UMD Team Wins Safety Award in Elon Musk’s Digging Contest, Encouragement for Future Efforts
Photo courtesy of UMDLoop team
A University of Maryland team that competes with peers around the world in challenges designed to support a futuristic high-speed train-in-a-tube concept walked away from a tunnel-digging contest in Las Vegas last month among the top four finishers and hoisting the safety award.
What the approximately 25 UMDLoop members didn’t do—actually run their digging machine they’d hand-built on campus—helped them net that prize from the Boring Company, established by billionaire industrialist Elon Musk to revolutionize and dramatically speed up tunnel construction for his Hyperloop project.
Of the 12 teams that qualified last year for the Not-a-Boring Competition (out of an international pool of over 400 applicants), only eight showed up at the desert test site. Among them was the Maryland team, which had wrangled the logistics of trucking their tunnel-boring machine and its approximately 4,000 parts cross-country. Only four—from Germany, Switzerland, the United Kingdom and UMD—were cleared to dig after challenges that included a sandstorm that forced evacuation of the site, followed by an all-nighter by the Terps to get back on track.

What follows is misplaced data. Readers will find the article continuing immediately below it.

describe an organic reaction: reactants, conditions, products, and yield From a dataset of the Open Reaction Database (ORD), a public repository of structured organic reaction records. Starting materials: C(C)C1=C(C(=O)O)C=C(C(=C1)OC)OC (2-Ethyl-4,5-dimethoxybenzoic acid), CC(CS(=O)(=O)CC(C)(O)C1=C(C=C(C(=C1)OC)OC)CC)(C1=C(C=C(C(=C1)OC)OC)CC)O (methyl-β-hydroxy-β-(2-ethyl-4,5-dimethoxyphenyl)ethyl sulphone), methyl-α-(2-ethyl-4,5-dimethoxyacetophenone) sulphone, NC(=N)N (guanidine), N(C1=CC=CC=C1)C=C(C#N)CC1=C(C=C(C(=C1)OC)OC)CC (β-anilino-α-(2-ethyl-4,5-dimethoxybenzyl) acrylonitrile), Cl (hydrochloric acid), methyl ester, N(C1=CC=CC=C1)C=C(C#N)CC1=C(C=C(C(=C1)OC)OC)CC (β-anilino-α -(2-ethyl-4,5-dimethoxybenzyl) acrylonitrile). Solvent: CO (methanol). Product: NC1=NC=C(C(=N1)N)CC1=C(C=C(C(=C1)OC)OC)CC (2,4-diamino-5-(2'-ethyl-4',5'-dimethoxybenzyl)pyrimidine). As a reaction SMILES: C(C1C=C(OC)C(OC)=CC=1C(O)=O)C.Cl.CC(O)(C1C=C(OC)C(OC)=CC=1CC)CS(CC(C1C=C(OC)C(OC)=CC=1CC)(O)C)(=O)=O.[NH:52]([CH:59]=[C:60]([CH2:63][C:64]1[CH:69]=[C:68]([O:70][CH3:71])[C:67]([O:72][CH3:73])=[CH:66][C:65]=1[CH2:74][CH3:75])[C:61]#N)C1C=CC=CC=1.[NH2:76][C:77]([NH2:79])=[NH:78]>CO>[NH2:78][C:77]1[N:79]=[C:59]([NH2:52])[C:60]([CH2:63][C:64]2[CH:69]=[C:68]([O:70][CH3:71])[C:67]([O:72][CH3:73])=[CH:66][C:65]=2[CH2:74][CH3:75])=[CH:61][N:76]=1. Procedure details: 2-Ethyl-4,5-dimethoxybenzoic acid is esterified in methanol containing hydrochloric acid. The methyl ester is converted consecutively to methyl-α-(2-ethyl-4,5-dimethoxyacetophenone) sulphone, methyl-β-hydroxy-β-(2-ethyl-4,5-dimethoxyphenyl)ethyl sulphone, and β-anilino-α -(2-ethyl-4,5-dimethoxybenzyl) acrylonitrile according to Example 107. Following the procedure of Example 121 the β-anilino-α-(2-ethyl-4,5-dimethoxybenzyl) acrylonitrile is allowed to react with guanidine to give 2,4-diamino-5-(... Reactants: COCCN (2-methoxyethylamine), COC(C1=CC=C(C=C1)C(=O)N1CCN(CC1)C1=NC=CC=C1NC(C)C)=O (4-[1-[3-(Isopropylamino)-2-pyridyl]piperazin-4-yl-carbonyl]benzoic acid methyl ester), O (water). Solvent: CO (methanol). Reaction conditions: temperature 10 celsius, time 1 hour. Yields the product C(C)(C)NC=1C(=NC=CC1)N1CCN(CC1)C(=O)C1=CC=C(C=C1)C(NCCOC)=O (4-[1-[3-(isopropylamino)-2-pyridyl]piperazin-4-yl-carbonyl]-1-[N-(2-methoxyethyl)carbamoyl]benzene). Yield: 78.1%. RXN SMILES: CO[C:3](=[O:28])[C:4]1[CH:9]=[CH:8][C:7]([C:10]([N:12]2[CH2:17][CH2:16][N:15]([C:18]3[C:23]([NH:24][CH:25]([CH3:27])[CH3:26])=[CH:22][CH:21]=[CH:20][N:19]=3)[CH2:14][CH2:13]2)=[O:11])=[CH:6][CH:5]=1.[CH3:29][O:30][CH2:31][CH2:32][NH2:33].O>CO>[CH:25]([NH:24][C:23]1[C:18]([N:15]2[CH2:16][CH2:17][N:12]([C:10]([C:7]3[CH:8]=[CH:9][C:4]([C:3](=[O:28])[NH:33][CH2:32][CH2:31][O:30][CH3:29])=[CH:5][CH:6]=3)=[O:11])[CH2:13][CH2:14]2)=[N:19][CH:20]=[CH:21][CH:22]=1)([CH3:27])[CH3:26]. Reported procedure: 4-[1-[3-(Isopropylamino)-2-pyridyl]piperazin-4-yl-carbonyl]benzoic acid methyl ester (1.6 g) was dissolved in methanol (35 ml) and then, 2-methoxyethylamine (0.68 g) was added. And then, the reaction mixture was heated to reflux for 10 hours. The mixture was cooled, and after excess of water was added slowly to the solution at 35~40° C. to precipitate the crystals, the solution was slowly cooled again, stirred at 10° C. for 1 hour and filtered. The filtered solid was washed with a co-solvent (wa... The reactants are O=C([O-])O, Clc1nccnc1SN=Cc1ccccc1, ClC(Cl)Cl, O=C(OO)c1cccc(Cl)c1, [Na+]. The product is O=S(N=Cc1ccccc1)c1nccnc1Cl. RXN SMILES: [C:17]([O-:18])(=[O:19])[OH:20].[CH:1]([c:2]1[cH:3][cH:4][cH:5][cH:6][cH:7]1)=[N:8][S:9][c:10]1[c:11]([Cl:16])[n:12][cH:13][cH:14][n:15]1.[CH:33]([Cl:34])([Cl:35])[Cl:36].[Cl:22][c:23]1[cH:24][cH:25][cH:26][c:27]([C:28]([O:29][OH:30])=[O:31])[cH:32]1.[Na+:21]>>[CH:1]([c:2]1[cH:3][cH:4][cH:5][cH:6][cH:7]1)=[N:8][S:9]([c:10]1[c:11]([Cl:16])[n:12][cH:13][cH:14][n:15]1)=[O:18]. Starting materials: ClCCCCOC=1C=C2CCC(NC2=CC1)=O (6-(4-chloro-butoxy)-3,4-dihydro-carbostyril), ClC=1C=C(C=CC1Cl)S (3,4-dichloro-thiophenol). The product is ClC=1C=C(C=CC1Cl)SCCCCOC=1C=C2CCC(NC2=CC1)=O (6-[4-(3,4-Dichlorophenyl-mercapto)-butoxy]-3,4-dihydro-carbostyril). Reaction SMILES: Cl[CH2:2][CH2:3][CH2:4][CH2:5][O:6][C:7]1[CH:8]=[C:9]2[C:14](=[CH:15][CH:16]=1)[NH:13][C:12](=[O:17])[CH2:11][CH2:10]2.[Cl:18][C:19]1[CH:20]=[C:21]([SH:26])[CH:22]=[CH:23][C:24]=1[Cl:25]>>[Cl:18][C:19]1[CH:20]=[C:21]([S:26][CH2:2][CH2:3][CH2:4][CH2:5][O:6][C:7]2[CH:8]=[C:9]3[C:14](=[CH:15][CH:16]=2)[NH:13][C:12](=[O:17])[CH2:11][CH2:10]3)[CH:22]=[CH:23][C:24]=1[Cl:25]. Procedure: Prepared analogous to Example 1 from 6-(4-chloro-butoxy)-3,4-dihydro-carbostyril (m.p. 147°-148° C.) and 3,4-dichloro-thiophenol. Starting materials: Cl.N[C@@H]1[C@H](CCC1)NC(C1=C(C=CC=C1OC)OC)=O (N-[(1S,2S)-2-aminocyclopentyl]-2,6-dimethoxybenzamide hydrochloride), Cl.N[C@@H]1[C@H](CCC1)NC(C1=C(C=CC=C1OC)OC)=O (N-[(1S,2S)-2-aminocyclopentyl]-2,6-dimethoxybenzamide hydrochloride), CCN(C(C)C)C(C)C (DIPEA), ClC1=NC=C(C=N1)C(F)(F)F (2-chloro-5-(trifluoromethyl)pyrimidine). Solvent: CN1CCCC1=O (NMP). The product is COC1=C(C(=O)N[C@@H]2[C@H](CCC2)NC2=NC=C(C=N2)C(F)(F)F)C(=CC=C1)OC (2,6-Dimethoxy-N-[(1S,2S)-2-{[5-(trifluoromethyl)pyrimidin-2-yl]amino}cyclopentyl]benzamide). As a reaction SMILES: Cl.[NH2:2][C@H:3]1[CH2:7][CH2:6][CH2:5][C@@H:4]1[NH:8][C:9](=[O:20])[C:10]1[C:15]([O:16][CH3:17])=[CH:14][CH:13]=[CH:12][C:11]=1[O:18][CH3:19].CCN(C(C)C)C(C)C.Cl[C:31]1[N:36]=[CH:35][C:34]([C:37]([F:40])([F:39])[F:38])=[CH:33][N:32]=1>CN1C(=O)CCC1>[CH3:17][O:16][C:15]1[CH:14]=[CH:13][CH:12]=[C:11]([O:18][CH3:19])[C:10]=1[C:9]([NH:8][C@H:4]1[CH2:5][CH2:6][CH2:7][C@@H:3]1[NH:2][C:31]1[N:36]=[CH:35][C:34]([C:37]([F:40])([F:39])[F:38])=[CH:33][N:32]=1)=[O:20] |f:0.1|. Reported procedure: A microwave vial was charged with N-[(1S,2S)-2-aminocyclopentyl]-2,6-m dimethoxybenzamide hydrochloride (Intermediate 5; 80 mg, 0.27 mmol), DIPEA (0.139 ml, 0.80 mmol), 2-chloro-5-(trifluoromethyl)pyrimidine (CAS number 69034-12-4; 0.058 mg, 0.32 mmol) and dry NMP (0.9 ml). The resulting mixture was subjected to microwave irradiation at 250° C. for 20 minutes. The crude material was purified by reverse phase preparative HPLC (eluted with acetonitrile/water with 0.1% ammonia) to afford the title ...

“You have a week to prove your system works, that the math you did was correct, that you won’t hurt anyone,” said team leader Shane Bonkowski ’23, an aerospace engineering student. “We made it through all that, and finally we were cleared to dig at 4 a.m. on the morning of the competition.”
As they readied the launch of their tunnel-boring machine—which weighs several tons and excavates a hole 24 inches in diameter—the engineering, physics and computer science Terps realized it was experiencing major problems caused by sensors damaged in shipping. With no speedy remedies available and facing new risks to the equipment and potentially to team members if they attempted the 100-foot boring task at the center of the competition, they withdrew, earning kudos for making a wise choice.
In the end, only the team from the Technical University of Munich was able to move any dirt with their boring machine, and still did not make it 100 feet before grinding to a halt against buried rock.
UMDLoop previously finished in the top six of 24 international teams competing to drive experimental vehicles, or pods, through tunnels in the 2017 SpaceX Hyperloop Challenge. While not exactly satisfied with this year’s outcome, team members are excited about what they’ve accomplished and what’s to come, including an invitation from the Boring Company to return and demonstrate their machine next year.
“I am extremely proud of the work that our team has done. We’re a fully undergraduate-run team, and every decision, every design—it’s just us,” Bonkowski said. “A year ago, we knew literally nothing about soil science, about tunnel boring, any of it. What this team has been able to accomplish and learn in such a relatively short amount of time is really impressive."
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